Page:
Hershey Felder bringing torment, triumphs of ‘Our Great Tchaikovsky’ to L.A.
Hershey Felder, who has brought to life onstage the world’s great classical and popular composers — from Beethoven and Chopin to George Gershwin and Irving Berlin — is bringing to Los Angeles the soaring music and tormented life of Pyotr (Peter) Ilyich Tchaikovsky.
Felder’s talents and skills as a pianist, actor, playwright, composer and producer will dominate the Wallis Annenberg Center for Performing Arts stage in Beverly Hills from July 19 to Aug. 6 in the concert-play “Our Great Tchaikovsky.”
The production will be a homecoming of sorts for the Canadian-born Felder, 49, who started his series of interpreting great composers some 22 years ago in L.A.
Audiences will get a generous sampling of the Russian master’s works, from such favorites as the “1812 Overture,” “Marche Slave,” selections from “The Nutcracker” and “Swan Lake,” as well as the little-known “Jurisprudence March.” Also on the program are parts of the Fourth, Fifth and Sixth symphonies, “Romeo and Juliet,” “Eugene Onegin,” and the first movements of the Piano and Violin concertos.
But beyond the music in his one-man show, Felder explained in a phone interview, he aims to create, or re-create, the character of his protagonist and, in this case, illustrate the process of “becoming Tchaikovsky.”
Before embarking on this complex creation, Felder and his associates spent 18 months researching the many aspects of the composer’s life (1840-1893) as well as the political atmosphere in Russia during the reign of the czars and today.
A persistent torment of Tchaikovsky’s life and work was his fear of being outed as a homosexual in a harshly intolerant time and society, which became “an ongoing theme in his life and work” much as a hidden Jew in Nazi Germany might constantly fear exposure, Felder said.
Tchaikovsky’s relationship with Jews and anti-Semitism was complex. In one letter, for example, he described a group of men gathered at a railroad station as “a mass of dirty Yids, with that poisoning of the atmosphere which accompany them everywhere.” And yet, in contrast to such remarks, Tchaikovsky provided a scholarship for a young Jewish violinist, maintained a deep friendship with composer-conductors Anton and Nikolai Rubinstein, and defended Felix Mendelssohn against Richard Wagner’s anti-Semitic slurs.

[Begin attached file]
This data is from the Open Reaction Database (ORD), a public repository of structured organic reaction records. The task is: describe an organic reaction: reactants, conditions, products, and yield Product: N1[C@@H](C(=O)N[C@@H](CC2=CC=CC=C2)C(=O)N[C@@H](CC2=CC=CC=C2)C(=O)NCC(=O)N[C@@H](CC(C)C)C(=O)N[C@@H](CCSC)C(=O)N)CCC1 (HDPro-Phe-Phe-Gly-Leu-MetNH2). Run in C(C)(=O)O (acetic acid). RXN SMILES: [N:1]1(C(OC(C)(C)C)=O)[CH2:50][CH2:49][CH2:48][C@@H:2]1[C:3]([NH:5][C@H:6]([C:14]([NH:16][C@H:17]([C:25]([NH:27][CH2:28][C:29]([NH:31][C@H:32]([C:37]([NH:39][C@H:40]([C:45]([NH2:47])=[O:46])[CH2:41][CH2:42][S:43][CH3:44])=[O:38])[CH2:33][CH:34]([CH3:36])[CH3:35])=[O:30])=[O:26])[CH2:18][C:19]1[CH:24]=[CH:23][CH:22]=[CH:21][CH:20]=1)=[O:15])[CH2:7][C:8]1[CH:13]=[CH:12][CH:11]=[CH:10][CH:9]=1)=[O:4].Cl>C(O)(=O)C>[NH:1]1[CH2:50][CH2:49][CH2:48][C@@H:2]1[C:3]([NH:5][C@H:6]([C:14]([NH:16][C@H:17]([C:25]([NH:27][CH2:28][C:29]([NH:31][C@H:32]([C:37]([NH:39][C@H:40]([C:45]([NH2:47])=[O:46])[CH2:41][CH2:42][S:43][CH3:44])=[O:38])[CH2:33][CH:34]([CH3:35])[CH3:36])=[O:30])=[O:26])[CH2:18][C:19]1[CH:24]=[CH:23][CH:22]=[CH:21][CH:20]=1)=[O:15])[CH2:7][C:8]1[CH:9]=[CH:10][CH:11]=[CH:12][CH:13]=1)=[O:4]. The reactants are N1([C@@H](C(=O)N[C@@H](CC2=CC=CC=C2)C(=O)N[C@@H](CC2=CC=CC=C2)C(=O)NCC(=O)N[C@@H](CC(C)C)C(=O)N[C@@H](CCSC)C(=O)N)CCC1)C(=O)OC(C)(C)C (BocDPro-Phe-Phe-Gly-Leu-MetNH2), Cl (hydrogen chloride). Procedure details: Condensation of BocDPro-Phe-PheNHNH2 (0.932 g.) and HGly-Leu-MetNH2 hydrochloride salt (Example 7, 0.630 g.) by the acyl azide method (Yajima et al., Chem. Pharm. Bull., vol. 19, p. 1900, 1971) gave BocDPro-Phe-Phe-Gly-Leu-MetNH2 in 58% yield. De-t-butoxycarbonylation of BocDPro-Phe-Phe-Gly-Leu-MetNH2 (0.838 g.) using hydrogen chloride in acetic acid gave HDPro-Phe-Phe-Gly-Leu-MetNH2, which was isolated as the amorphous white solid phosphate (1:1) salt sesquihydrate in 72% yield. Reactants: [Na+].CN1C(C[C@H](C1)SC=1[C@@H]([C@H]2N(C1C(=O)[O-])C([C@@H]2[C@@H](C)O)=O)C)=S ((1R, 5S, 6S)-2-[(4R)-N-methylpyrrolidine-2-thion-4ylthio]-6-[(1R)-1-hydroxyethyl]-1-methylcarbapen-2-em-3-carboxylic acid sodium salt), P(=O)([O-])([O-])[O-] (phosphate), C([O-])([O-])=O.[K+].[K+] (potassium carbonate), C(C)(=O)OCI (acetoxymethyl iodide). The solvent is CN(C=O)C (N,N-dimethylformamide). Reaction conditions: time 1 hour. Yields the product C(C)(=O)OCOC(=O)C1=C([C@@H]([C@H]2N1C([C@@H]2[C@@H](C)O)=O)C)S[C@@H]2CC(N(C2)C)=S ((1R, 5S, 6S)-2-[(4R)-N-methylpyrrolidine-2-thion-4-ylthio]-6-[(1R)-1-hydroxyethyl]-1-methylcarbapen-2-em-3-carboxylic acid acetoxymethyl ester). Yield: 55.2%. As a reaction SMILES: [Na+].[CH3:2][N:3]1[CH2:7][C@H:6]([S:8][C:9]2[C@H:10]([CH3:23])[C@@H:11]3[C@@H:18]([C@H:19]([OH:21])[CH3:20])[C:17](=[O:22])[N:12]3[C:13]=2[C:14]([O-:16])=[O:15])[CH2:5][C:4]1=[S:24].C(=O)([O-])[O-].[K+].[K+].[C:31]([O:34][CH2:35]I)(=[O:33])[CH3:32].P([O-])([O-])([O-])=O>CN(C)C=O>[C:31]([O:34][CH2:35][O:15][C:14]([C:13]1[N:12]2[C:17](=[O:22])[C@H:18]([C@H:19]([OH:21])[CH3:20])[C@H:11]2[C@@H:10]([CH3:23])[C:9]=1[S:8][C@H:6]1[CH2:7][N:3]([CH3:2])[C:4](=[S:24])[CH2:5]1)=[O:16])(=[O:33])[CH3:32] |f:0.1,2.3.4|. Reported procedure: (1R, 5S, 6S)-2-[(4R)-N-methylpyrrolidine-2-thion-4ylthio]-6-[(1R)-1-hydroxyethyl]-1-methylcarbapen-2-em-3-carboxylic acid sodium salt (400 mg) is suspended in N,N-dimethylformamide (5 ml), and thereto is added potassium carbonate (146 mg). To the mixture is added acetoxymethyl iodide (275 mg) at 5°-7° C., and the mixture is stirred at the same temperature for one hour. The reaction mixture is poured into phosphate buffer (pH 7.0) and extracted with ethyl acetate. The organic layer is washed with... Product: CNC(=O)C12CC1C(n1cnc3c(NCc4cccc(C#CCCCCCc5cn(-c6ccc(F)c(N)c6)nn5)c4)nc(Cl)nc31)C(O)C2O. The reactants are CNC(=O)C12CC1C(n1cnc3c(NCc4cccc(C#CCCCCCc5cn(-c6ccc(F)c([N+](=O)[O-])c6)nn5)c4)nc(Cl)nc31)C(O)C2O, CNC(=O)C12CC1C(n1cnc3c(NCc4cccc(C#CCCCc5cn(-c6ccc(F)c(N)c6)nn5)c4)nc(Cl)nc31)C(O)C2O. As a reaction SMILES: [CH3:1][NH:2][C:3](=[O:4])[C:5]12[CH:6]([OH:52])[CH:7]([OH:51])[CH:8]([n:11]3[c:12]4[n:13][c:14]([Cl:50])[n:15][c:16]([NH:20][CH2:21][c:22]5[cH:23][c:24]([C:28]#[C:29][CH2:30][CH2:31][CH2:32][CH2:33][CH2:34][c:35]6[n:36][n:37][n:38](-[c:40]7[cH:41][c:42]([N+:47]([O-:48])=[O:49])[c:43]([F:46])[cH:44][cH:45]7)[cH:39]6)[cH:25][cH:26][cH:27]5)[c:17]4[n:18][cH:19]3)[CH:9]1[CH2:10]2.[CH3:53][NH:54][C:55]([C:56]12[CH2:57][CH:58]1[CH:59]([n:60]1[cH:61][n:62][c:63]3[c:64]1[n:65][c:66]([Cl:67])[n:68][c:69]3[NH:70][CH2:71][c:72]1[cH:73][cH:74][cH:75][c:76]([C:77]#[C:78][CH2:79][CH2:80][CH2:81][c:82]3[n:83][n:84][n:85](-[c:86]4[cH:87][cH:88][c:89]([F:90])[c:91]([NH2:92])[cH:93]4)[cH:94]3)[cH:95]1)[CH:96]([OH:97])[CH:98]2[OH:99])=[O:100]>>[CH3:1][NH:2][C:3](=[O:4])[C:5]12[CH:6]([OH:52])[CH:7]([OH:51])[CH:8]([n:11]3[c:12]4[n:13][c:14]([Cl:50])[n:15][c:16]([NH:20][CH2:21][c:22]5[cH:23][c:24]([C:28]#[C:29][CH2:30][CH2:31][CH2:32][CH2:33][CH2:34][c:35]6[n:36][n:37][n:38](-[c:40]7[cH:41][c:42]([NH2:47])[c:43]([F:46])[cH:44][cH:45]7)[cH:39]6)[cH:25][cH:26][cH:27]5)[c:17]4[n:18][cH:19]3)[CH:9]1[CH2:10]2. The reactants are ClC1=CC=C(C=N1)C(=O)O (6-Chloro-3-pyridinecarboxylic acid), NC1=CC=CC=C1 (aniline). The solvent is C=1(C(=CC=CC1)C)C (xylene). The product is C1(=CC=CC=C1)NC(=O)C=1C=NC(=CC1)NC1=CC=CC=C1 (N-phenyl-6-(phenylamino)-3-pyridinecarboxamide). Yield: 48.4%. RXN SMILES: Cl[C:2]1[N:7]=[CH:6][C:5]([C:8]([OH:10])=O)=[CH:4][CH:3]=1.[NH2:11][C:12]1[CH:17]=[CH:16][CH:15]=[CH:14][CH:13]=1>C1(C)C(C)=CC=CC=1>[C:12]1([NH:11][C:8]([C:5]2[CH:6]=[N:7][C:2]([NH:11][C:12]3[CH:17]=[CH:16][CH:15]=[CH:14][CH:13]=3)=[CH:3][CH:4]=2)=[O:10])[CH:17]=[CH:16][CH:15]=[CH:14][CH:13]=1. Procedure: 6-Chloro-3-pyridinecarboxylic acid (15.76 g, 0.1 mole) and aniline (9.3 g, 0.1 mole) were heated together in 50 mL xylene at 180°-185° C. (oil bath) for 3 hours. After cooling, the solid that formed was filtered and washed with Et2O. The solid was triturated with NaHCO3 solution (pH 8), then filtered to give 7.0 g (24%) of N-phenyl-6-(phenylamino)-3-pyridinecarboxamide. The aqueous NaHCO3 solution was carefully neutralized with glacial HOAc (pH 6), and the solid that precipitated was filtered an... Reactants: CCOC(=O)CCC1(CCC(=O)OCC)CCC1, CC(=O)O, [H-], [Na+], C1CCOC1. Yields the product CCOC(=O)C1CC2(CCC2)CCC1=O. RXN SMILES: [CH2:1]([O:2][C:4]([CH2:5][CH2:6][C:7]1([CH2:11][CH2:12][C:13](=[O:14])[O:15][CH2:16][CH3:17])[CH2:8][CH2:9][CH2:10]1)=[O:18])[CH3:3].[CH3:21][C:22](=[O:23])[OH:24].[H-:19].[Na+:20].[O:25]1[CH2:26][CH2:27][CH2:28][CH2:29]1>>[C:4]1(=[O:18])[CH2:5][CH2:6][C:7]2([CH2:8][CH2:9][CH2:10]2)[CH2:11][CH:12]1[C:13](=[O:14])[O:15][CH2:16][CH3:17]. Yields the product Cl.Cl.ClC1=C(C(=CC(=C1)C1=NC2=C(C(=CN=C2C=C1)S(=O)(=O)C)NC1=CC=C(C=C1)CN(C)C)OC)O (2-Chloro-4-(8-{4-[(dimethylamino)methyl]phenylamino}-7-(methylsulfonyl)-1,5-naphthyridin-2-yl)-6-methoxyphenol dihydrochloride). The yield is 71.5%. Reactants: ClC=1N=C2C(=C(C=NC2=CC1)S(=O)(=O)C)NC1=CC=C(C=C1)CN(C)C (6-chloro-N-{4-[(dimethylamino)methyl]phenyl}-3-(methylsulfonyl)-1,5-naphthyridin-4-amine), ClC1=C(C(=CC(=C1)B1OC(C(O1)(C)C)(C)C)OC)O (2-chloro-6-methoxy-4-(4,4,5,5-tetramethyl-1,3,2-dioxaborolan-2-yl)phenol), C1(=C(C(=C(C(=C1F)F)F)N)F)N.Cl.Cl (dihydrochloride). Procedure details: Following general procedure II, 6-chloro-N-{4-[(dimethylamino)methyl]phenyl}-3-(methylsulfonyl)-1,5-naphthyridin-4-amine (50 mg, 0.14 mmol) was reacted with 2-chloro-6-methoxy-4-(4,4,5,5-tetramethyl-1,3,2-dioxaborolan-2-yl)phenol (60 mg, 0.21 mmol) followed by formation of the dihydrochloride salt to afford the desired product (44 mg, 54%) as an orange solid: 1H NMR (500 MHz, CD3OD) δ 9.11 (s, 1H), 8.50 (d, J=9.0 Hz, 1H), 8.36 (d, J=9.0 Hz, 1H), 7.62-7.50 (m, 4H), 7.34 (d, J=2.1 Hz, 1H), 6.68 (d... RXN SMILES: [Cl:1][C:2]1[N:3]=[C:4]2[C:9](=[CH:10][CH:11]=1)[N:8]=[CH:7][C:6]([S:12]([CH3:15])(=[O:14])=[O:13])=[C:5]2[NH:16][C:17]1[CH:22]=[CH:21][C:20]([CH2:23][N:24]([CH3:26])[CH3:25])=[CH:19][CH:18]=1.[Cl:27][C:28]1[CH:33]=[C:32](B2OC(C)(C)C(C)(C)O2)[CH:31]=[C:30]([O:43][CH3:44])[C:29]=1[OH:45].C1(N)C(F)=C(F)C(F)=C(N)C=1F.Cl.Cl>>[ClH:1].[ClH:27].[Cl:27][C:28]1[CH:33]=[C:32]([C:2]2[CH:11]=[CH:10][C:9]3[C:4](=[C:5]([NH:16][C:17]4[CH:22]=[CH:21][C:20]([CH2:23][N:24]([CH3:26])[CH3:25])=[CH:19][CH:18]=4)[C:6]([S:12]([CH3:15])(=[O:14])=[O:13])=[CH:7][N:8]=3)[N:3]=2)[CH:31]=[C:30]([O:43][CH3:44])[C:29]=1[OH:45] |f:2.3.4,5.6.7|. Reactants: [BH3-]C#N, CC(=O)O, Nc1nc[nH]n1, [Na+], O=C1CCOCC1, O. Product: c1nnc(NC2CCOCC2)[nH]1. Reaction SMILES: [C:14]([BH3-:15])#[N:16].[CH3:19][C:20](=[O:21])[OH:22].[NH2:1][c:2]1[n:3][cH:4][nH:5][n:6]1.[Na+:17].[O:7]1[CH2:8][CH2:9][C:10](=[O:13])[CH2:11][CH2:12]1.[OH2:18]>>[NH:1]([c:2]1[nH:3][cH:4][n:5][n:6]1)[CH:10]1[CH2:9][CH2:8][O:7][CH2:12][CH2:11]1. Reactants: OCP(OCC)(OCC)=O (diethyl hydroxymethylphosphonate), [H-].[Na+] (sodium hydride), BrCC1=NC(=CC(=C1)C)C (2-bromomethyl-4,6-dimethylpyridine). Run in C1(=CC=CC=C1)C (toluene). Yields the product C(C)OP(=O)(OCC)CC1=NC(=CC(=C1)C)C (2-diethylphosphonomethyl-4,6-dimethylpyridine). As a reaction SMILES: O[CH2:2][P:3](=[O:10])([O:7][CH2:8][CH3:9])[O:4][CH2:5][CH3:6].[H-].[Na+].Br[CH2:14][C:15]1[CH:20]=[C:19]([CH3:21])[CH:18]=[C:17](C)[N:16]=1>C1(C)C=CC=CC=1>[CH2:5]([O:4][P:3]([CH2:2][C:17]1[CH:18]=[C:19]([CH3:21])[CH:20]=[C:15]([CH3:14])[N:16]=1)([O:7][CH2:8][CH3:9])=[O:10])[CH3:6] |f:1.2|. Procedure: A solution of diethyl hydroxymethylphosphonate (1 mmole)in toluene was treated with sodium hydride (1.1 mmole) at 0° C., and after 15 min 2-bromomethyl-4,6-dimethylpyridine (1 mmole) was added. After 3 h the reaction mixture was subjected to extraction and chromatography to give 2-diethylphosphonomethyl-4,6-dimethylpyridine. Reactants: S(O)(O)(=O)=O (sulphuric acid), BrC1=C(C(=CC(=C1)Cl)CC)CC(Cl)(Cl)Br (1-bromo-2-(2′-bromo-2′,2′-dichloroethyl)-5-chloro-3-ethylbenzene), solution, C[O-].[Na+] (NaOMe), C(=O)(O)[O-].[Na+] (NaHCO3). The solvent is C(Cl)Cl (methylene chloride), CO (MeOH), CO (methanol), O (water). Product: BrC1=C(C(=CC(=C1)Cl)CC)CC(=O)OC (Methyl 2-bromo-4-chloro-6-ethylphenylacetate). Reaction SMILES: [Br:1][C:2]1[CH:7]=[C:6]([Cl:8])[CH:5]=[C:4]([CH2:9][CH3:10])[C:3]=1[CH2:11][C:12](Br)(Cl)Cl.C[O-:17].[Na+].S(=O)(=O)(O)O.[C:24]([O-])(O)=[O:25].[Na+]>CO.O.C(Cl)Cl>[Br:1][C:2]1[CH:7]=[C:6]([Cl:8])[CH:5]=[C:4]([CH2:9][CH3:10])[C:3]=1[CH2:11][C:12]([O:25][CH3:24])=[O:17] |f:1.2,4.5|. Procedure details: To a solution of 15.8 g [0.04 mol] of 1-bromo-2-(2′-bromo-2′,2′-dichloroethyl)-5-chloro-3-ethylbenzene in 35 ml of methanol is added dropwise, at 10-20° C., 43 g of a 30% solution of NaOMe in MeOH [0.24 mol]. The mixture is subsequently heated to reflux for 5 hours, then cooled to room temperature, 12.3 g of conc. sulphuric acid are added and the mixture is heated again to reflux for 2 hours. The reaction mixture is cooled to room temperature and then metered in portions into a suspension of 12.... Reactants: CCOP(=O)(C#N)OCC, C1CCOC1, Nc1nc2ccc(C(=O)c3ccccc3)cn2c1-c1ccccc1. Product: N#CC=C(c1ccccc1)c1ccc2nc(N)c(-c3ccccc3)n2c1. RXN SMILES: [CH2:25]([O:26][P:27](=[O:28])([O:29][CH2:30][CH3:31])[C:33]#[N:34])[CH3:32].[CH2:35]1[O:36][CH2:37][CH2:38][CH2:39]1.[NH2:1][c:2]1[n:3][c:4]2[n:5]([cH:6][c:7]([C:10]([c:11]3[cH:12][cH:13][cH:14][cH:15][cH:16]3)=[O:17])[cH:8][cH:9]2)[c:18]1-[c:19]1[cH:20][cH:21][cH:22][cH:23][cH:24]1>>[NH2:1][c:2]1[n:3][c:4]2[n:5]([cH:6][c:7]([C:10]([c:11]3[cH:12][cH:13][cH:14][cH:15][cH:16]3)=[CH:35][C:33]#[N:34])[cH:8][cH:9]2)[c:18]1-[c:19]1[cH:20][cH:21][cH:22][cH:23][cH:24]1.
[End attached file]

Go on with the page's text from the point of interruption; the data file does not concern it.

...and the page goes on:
Felder, who was raised in a Yiddish-speaking home mainly by his widowed father, a Holocaust survivor, has considered the matter of alleged anti-Semitism by some great artists at considerable length and depth.
“This is a very complicated matter,” he said repeatedly, explaining that “Tchaikovsky was a man of his time,” when the intelligentsia of Russia and other European countries was anti-Semitic almost by reflex.
As an analogy, Felder noted that in the following century George Gershwin, living in New York and Los Angeles, commonly referred to his path-breaking work “Porgy and Bess” as his “n—– opera.”
“Did that make Gershwin anti-Black?” Felder asked. “We can’t correct or apologize for history, and I don’t feel that I have to go into this aspect [of Tchaikovsky’s life] in my stage presentation.”
In 1891, Tchaikovsky crossed the United States for a monthlong conducting tour and was mobbed by fans who, the Russian composer observed, seemed to be more familiar with his works than his compatriots.
Tchaikovsky was a complex artist and even the cause of his death, at 53, remains controversial. Initially, his death was attributed to cholera, but the alternate belief that he committed suicide has never been put to rest.
How does Felder select the composers whose lives will make for interesting stage presentations? One factor is what people like to see and hear. One group urged Felder to impersonate Lady Gaga. He politely declined.
In any case, Felder vowed that after Tchaikovsky he would do one more concert-play on a great composer, not yet chosen, and then concentrate on his other artistic interests. One focus will be on his own compositions, which now include the concerto “Aliyah,” the opera “Noah’s Ark” and a compilation of works called “Love Songs of the Yiddish Theatre.”
Besides serving as a launching pad for his one-man shows, Los Angeles holds other associations for Felder. It was here where he met his wife, Kim Campbell, a former Canadian prime minister, while she was serving as her country’s consul general.
In addition, in 1994 Felder worked briefly for Steven Spielberg’s Shoah Foundation, interviewing Holocaust survivors for the foundation’s oral history program.
“Our Great Tchaikovsky,” directed by Trevor Hay, includes weekend matinees and will be performed in The Wallis’ Bram Goldsmith Auditorium, which Felder described as “one of the really great music venues.”